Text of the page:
The process of public administration as the implementation of state policies is affected significantly by political ideas that are dominant in the target setting. Moreover, the outlined effect is reciprocal, with policies shaping the manner in which various public administration issues are approached. While currently important political ideas define the scope and focus of public administration practices, the latter affect policies by informing the further changes to be made in specific areas.
Currently, prominent political ideas have a direct impact on the design of policies and their further implementation through public administration. For example, the enhancement of democratic and liberal thinking shapes how organizations treat members of marginalized communities (Peters et al., 2022). Admittedly, the relationships between political ideas and public administration are not necessarily positive. For instance, in the context of highly bureaucratic environments, the promotion of bureaucratic imperialism will inhibit the core processes, causing the performance rates to drop. In turn, issues in public administration, such as goal displacement and the further failure to satisfy the needs of the stakeholders involved, define the development of political ideas geared toward inclusivity and diversity (Peters et al., 2022). Therefore, the connection between political ideas and public administration thereof is reciprocal and continuous, representing a cycle in which opportunities for improvement and effective management of emergent issues and inequalities become possible.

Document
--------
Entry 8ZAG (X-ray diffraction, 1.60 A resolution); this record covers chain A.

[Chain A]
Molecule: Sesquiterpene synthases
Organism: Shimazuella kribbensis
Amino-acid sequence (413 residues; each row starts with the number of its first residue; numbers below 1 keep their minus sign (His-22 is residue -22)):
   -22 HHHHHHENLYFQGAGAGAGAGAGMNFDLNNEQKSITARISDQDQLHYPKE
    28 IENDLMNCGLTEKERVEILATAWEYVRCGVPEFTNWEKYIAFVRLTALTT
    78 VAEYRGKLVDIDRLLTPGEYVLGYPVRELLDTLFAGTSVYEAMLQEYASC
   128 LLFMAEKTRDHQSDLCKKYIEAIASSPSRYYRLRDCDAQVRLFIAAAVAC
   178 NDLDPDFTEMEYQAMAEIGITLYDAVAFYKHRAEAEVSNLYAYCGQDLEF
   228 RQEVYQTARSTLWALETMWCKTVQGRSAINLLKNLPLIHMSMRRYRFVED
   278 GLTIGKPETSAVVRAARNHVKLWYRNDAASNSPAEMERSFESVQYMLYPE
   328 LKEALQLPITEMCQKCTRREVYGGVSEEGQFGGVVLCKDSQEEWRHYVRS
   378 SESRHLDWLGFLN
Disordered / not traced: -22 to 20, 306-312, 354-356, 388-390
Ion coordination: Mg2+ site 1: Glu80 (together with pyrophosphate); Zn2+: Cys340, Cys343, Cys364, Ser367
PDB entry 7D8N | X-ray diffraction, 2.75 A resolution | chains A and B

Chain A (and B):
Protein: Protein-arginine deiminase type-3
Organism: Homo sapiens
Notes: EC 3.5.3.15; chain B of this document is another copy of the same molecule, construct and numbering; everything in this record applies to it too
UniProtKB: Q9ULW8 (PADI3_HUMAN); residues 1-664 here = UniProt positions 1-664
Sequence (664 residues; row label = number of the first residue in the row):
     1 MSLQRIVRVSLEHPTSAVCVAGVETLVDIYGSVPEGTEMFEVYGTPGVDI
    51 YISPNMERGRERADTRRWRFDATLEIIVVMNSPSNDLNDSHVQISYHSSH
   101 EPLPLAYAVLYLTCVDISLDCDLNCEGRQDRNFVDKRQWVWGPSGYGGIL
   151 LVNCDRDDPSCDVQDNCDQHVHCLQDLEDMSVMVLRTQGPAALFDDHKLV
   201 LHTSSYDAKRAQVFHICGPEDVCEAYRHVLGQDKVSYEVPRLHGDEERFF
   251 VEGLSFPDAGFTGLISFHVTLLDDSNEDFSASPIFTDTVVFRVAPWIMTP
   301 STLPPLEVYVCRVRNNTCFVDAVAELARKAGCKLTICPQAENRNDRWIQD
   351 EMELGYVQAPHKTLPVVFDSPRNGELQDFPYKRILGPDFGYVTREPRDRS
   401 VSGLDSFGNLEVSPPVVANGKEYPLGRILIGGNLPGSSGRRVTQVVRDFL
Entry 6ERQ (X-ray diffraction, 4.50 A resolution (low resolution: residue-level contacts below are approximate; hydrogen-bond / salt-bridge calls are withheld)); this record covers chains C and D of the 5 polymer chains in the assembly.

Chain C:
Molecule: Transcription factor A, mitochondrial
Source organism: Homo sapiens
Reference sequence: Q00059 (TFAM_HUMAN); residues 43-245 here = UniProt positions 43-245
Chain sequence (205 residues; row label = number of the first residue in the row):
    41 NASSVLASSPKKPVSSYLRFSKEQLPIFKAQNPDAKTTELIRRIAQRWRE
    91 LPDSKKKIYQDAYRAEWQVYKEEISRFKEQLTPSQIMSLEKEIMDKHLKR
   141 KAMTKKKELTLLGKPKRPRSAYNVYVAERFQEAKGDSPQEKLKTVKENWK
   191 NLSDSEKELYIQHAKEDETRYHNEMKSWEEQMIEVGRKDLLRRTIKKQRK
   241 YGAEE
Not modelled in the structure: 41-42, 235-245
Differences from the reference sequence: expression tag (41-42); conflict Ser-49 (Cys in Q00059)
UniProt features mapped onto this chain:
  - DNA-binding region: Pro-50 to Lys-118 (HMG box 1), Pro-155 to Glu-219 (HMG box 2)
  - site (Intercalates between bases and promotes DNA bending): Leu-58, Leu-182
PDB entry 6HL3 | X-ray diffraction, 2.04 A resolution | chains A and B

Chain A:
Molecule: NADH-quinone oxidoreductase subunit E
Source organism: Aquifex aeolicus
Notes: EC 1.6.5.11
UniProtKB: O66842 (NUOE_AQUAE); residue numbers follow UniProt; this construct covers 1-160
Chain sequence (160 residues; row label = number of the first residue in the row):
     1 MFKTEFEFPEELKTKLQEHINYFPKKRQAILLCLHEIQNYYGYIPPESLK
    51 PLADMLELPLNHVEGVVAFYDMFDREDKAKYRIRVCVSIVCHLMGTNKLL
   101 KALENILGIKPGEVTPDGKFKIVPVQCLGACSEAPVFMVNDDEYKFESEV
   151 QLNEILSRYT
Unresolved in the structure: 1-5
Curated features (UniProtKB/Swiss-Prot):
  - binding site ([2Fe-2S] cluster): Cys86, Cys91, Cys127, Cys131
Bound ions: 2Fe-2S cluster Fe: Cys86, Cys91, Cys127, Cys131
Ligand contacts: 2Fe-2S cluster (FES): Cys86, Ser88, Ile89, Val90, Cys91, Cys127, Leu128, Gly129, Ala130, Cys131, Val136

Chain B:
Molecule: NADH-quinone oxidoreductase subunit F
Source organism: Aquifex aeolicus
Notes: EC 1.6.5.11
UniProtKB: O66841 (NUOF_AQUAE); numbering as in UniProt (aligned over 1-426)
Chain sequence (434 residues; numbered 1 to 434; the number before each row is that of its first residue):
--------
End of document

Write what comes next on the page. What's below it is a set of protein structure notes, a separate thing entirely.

Presently significant political ideas determine what demographics policies center on and how they are structured, whereas the public administration of the policies demonstrates issues in the design of political ideas and, thus, shapes them accordingly. Thus, the process of mutual and continuous, allowing for a natural change within the target sociopolitical environment. By promoting political diversity within a community, one can ensure that the newly developed policies meet the needs of all community members.
Peters, B. G., Pierre, J., Sørensen, E., & Torfing, J. (2022). Bringing political science back into public administration research. Governance, 1, pp. 1-22.